Delaware Lawmakers Prioritizing Early Care and Education Workforce
In the coming weeks, early childhood workers will be able to access the supplement or “bonus” pay committed in November by Gov. John Carney through American Rescue Plan Act funds. Each early educator will be paid $1,000 upon completing their online profile—which will help the state create its first professional registry, or data system on the workforce. For longtime advocates and educators, it’s gratifying to see this segment of the care economy, who worked through the pandemic to keep families and our economy afloat, receive this recognition of their incredibly hard and important work.
As we have outlined in previous posts, child care workers make minimum wage and often don’t receive benefits; about one half quality for public assistance. One in six early childhood educators have left the field during the COVID-19 pandemic, leaving 96 percent of Delaware centers with staffing shortages. These bonuses will begin to offset these low wages and represent another step toward the long-term goal of paying all educators a livable salary and a career path.
Workforce development is another key topic under discussion in the General Assembly. HS 1 for HB 377 would create a “comprehensive support program for early childhood professionals including those employed by a public school,” codifying efforts that have been in place in different forms in recent years. These include scholarships and wage supplements tethered to earning credentials and degrees. Other supports for early educators, to be delivered in partnership with institutions of higher education, include tutoring, counseling, coaching, substitute coverage, and community-based delivery of training, such as on site at a child care center to reduce demands on time and transportation.
One priority remains establishing more alternative routes for educators who have a degree in a field other than early childhood education to become certified. Another goal is to assess which scholarship programs can be leveraged to support the workforce, such as the SEED, SEED+ and INSPIRE scholarships—which have not traditionally been utilized by early educators—and create support to increase utilization of these.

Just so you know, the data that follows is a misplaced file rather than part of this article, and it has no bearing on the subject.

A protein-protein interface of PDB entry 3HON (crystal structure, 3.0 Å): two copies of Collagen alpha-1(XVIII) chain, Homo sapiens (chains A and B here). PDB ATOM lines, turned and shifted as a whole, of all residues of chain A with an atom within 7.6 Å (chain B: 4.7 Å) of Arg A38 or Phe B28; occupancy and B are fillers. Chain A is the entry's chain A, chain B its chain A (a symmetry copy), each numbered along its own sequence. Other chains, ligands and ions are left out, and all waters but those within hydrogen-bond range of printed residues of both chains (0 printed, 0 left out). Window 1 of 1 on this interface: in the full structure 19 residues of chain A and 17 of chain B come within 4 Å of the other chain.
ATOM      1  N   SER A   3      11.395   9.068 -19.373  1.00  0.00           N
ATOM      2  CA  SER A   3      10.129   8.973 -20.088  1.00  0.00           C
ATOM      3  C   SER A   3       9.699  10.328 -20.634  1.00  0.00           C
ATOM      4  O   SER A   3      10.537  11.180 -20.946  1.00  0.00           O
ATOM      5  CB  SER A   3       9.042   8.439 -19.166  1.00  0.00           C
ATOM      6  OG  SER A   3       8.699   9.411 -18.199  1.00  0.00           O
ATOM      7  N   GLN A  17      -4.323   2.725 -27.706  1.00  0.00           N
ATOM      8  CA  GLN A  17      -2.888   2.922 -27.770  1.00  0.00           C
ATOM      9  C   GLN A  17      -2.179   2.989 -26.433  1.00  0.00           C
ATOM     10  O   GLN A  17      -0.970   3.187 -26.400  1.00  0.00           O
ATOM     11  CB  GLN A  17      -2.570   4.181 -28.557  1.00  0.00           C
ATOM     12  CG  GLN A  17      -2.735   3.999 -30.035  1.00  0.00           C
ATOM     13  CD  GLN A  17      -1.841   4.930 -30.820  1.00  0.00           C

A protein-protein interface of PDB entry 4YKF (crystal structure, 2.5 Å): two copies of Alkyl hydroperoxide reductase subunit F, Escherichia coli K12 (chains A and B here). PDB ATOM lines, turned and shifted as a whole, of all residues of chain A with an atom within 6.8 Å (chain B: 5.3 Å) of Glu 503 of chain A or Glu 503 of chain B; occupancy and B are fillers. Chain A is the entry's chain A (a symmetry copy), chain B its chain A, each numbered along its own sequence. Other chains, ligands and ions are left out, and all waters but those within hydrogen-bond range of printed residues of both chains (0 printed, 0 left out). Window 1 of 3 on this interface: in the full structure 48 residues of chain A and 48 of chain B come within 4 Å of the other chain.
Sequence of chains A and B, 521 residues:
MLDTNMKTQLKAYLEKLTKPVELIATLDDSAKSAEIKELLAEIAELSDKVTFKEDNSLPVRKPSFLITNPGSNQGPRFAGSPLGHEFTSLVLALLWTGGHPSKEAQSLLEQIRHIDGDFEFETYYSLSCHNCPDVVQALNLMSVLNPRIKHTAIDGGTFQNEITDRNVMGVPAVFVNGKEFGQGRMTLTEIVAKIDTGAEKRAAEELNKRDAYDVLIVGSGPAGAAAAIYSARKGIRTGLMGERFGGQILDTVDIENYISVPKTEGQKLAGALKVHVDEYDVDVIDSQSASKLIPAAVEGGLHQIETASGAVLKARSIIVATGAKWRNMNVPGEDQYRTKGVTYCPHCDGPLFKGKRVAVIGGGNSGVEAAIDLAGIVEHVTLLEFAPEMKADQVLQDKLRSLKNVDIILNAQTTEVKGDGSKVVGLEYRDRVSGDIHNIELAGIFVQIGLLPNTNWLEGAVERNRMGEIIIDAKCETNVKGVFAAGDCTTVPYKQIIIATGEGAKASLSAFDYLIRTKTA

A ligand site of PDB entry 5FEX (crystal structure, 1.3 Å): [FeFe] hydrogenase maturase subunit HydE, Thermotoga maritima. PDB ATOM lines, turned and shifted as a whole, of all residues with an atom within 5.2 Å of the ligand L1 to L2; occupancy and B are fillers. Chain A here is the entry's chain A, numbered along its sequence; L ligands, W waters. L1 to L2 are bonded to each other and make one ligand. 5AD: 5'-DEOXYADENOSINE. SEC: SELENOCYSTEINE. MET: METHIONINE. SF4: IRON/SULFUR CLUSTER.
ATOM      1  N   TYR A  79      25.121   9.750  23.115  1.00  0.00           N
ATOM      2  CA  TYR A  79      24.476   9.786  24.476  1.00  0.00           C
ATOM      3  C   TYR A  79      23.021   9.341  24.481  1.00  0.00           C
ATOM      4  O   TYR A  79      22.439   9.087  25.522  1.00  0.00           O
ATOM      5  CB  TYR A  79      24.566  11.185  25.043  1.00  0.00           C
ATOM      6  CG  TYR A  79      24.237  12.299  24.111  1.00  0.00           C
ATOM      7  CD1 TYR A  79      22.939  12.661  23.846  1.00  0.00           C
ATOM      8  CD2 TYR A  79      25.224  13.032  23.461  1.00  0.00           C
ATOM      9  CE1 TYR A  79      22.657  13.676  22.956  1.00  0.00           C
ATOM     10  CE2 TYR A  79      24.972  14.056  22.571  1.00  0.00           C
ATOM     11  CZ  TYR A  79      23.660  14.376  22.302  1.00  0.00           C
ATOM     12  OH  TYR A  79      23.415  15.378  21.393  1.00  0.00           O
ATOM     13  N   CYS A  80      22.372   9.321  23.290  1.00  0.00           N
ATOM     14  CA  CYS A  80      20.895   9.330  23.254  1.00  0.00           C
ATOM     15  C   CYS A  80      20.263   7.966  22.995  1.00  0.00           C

The new bill would also require the creation of a workforce study based on new data from the professional registry. This public report would capture basic data on the number of individuals working in child care, their qualifications, and demographics, helping lawmakers prioritize initiatives and resources.
Another bill recently introduced, HB 410, proposes a refundable tax credit to child care workers, including family child care (home-based care). The bill would provide eight-, 10- and 12-percent credits to child care workers based on their attainment of industry credentials and degrees. It is modeled after a similar policy in Louisiana that saw success with an eight-fold increase in attainment of higher credentials over seven years. Nebraska and Colorado also have implemented a workforce-investment credit to boost wages. For Delaware, this legislative session might produce a strategy to supplement low wages until child care workers can make a livable wage (as recommended by the state target compensation scale, similar to that of K-12 educators, released last year).
Long term, Delaware and other states, in partnership with the federal government, must invest in early care and education at the true cost—and serve many more children with public funding. A significant part of this investment—about 70% of any educational endeavor—is the people who care for and educate our youngest. Thank policymakers for supporting these essential workers and for investing in the future—and tell them to vote for HS 1 for HB 377 and HB 410.